Written by Dennis Loxton, as originally published in The Reverse Review.

Back in 2009, when Congress first authorized the Reverse for Home Purchase concept, it would have seemed unusual to write an article on how the H4P could be more advantageous than traditional conventional financing. However, with recent changes coming to the forward world, this will be the case for many active-adult communities.

This article isn’t written by a compliance expert, nor is it intended to be legal advice. However, any practicing originator needs to be well-versed in compliance in order to remain competitive in today’s hyper-regulatory world. Under the rule of TILA-RESPA Integrated Disclosure (TRID), the current GFE and HUD-1 will be replaced by two new forms known as the Loan Estimate (LE) and the Closing Disclosure.

The process and operational adjustment needed to implement these major changes—which are the largest overhaul of their kind since the early 1970s—makes our implementation of GFE/MDIA a few years ago look like first grade. Without getting too far into the weeds, the timelines outlined in the new rules have caused many lenders and closing agents to warn that for forward mortgages, the 30-day loan cycle is a thing of the past and that Realtors should write purchase contracts for 45 days.

Fortunately for those of us in HECM Land, reverse mortgages are exempt from the new regulations, which begets the obvious question: If reverses are exempt, why spill ink over it?

Those loan officers who serve the active-adult space realize that these new forward rules represent yet another opportunity to differentiate us from the traditional lending process and demonstrate how the H4P can help Realtors sell six to 12 more homes per year. Originators who regularly sell the H4P have likely heard two main complaints from Realtors/builders about the product: We’re prohibited from taking an application prior to the CO being issued and no sales concessions are allowed.

While those restrictions have slowed the growth of the H4P concept, originators who focus on the big picture can make these forward TRID changes play out in their favor. Several years ago, while hosting a regional meeting in Florida for a large bank in the HECM space, a local Realtor spoke to our group and was asked what drew him to the Reverse for Purchase concept. His answer was simple: “It helps me create more cash buyers!” The comment derived from the fact that a reverse mortgage (even with the new FA rules) features a much easier qualifying process than a traditional conventional loan.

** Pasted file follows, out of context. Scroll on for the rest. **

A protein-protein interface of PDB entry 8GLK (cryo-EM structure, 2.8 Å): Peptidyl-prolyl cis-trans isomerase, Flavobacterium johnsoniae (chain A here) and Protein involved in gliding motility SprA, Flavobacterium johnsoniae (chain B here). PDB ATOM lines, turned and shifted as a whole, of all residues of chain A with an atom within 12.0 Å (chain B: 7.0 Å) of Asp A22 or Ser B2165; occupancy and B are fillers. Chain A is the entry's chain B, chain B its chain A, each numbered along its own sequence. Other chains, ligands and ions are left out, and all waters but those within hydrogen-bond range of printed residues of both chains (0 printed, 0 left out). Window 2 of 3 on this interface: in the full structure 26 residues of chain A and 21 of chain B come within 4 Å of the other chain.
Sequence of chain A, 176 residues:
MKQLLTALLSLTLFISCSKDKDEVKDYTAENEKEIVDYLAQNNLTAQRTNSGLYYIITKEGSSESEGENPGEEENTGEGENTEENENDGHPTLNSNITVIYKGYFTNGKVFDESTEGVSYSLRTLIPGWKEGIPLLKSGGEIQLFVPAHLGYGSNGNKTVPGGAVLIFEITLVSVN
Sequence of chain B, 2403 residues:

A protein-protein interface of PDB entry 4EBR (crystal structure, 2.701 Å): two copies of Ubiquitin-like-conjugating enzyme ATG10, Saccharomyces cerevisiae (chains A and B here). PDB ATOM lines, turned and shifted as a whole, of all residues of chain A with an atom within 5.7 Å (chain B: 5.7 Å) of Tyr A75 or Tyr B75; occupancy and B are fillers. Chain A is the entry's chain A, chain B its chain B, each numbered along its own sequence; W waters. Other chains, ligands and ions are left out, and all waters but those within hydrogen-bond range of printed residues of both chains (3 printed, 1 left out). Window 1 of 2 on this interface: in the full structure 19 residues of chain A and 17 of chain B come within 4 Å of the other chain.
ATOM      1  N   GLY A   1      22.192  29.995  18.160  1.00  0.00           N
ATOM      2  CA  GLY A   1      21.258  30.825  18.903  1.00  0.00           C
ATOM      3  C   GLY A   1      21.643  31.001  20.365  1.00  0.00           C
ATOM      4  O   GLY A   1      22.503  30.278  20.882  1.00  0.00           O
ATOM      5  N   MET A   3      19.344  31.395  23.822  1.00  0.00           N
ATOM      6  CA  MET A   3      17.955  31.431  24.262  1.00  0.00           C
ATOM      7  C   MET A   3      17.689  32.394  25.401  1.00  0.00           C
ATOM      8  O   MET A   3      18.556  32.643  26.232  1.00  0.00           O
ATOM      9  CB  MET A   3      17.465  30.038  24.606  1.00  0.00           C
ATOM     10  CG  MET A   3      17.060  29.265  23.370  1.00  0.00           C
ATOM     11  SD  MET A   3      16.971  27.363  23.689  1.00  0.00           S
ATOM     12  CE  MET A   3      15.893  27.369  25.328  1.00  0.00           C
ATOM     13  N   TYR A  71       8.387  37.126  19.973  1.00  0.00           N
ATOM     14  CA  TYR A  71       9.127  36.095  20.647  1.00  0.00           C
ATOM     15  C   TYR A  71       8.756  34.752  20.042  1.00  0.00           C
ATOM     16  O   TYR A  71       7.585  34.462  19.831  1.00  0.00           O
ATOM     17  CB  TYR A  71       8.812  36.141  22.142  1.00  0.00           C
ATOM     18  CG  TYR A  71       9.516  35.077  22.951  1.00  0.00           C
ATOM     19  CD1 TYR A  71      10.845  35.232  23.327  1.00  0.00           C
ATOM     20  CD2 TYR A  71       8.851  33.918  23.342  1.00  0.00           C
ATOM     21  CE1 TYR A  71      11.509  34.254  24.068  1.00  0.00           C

New regulations are always a hot topic for LOs to consider. However, there has been a larger trend in conventional underwriting that has driven customers away from a traditional conforming purchase loan and toward the possibility of an H4P. Many well-qualified borrowers in active-adult communities may show little income on paper, (i.e., Social Security, a small pension), but they are blessed with substantial assets that are their primary source of income.

Up until two to three years ago, conventional underwriting guidelines allowed for latitude in using those assets to qualify for a conforming loan. However, those same rules have become dramatically tighter over the past few years, and have caused several of our clients to look to the H4P as an alternative solution.

The many new regulations about to hit the forward world present a significant opportunity for aggressive loan officers to educate Realtors/builders about how reverse mortgages can enhance their business by removing last-minute hurdles to closing deals.

As you update your personal business plan for the new post-FA world, don’t ignore a significant (and growing) potential block of referral partners from the Realtor and builder communities. With traditional sources of financing more difficult to obtain than in years past, the H4P will prove to be a nice complement to help them sell more homes.

Most Popular Articles

NAR bans “pocket listings”

The National Association of Realtors board of directors voted 729-70 on Monday to ban the controversial practice of “pocket listings.”

Nov 12, 2019 By

Latest Articles

Congressional vote on “de facto QM Patch” postponed

The House Financial Services Committee postponed a vote on H.R. 2445 on Wednesday, a bill that would fix the so-called QM Patch that’s set to expire in early 2021.

Nov 15, 2019 By